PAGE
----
The Associated Press Emergency program to give people $50 off internet bill
Americans can begin applying for $50 off their monthly internet bill on Wednesday as part of an emergency government program to keep people connected during the pandemic. The $3.2 billion program is part of the $900 billion December pandemic-relief package. The government is increasing spending on broadband as the pandemic made stark that millions of Americans did not have access to, and could not afford, broadband at a time when jobs, school and health care was moving online.

Axios Why companies and cities are such a juicy target for ransomware
Last weekend’s ransomware attack on a major U.S. energy pipeline highlighted a growing dilemma facing U.S. companies and institutions: the more their processes go digital, the more vulnerable they are to malicious digital attacks. Why it matters: The tech industry loves to talk up how the pandemic accelerated the pace of digital transformation, which it has. But that brings fresh risks from cyberattacks with a broad range of motivations — from hacker mischief to international espionage to financial profit, as appears to be the case with the new incident.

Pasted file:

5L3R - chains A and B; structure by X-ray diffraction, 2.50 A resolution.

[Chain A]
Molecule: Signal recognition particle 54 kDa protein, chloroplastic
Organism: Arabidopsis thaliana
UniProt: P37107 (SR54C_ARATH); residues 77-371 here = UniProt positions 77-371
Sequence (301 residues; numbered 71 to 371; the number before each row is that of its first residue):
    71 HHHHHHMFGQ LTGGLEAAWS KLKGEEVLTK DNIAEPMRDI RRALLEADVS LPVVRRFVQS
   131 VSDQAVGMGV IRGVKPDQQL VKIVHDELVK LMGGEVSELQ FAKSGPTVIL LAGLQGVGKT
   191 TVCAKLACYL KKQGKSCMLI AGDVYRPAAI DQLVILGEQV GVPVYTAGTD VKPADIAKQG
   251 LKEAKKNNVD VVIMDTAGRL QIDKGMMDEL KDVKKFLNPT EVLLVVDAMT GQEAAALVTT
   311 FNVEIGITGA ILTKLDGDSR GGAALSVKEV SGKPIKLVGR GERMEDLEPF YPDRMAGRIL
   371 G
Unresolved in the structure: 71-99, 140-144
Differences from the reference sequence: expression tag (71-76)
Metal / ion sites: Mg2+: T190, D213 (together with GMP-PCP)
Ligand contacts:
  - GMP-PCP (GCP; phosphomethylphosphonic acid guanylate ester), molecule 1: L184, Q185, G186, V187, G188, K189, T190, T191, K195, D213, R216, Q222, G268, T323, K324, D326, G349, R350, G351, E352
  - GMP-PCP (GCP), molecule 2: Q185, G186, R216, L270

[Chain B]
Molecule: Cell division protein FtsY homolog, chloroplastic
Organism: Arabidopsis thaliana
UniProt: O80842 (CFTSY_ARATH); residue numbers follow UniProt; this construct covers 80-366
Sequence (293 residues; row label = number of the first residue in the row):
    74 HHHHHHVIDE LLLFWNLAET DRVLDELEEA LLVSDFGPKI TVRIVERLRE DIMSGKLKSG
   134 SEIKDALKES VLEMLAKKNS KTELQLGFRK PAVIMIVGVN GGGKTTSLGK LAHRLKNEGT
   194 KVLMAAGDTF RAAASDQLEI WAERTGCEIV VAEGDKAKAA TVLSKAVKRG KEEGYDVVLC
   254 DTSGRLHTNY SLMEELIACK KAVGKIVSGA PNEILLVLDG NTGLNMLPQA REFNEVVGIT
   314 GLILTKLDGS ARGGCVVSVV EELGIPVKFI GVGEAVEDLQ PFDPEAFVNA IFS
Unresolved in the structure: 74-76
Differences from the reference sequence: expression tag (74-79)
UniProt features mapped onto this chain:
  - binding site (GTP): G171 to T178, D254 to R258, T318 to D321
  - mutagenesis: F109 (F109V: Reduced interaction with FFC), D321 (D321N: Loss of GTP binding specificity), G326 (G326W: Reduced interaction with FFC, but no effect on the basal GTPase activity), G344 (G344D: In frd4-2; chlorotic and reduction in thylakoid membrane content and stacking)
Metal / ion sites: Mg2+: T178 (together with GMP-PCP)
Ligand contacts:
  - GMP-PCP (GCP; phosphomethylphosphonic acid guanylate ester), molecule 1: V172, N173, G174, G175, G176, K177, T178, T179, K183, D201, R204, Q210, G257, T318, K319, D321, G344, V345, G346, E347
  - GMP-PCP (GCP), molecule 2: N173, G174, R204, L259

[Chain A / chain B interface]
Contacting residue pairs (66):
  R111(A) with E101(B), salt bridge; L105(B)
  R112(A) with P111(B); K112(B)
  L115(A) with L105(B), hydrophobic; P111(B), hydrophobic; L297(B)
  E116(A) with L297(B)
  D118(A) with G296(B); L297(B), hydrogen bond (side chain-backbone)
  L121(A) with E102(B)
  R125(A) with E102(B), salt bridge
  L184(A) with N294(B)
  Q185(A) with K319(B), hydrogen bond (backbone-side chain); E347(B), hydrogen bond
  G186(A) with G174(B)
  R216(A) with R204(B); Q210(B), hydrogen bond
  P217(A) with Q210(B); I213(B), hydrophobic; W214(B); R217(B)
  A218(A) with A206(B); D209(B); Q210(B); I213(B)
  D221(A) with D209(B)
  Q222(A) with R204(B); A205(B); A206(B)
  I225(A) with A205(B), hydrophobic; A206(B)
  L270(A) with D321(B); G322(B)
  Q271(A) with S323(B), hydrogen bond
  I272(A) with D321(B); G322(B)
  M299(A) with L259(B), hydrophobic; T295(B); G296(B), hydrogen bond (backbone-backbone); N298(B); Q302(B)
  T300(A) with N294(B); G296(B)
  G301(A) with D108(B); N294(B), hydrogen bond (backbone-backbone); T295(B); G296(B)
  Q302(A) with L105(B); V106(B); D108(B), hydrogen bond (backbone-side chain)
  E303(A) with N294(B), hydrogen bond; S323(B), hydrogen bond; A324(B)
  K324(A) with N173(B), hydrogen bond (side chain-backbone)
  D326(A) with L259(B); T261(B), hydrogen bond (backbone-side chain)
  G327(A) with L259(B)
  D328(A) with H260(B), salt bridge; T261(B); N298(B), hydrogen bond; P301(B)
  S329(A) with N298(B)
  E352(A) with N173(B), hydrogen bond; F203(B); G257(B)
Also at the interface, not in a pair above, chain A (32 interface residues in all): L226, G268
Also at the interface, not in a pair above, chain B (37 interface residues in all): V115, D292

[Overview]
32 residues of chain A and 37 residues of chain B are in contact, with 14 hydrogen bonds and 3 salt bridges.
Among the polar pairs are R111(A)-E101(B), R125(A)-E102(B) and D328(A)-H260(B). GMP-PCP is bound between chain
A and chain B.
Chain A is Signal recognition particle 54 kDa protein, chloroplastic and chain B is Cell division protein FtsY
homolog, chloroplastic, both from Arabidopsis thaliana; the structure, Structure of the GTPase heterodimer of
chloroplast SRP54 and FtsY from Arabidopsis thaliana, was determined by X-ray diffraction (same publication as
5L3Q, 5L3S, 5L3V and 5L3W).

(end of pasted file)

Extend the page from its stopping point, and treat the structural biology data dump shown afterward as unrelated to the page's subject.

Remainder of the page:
TechCrunch Facebook is testing pop-up messages telling people to read a link before they share it
Following Twitter’s lead, Facebook is trying out a new feature designed to encourage users to read a link before sharing it. The test will reach 6% of Facebook’s Android users globally in a gradual rollout that aims to encourage “informed sharing” of news stories on the platform. Users can still easily click through to share a given story, but the idea is that by adding friction to the experience, people might rethink their original impulses to share the kind of inflammatory content that currently dominates on the platform.

Protocol China could soon have stronger privacy laws than the U.S.
International observers often think of China as a place where privacy protections are thin or nonexistent. But a forthcoming law could arm Chinese consumers with offensive and defensive tools that web users in places like the United States could only dream of. In late April, China unveiled the second draft of the country’s privacy law, the Personal Information Protection Law, for public comment.

Think Tank / Tech Trade Association Highlights

The Brookings Institution

  • Blog on Facebook Oversight Board’s Decision
    The initial flurry of commentary concerning the Facebook Oversight Board’s decision on deplatforming President Trump has subsided, providing some perspective to assess what we have learned. A key lesson is that the Board is an ineffective substitute for a meaningful external dispute resolution and accountability mechanism that should be part of an overall system of social media regulation. Another lesson is that, as president of the civil rights group Color of Change Rashad Robinson said, the operations of the Board have become a distraction from the much-needed task of throwing a regulatory net around social media companies. (TechTank – The Facebook Oversight Board’s failed decision distracts from lasting social media regulation, May 11, 2021)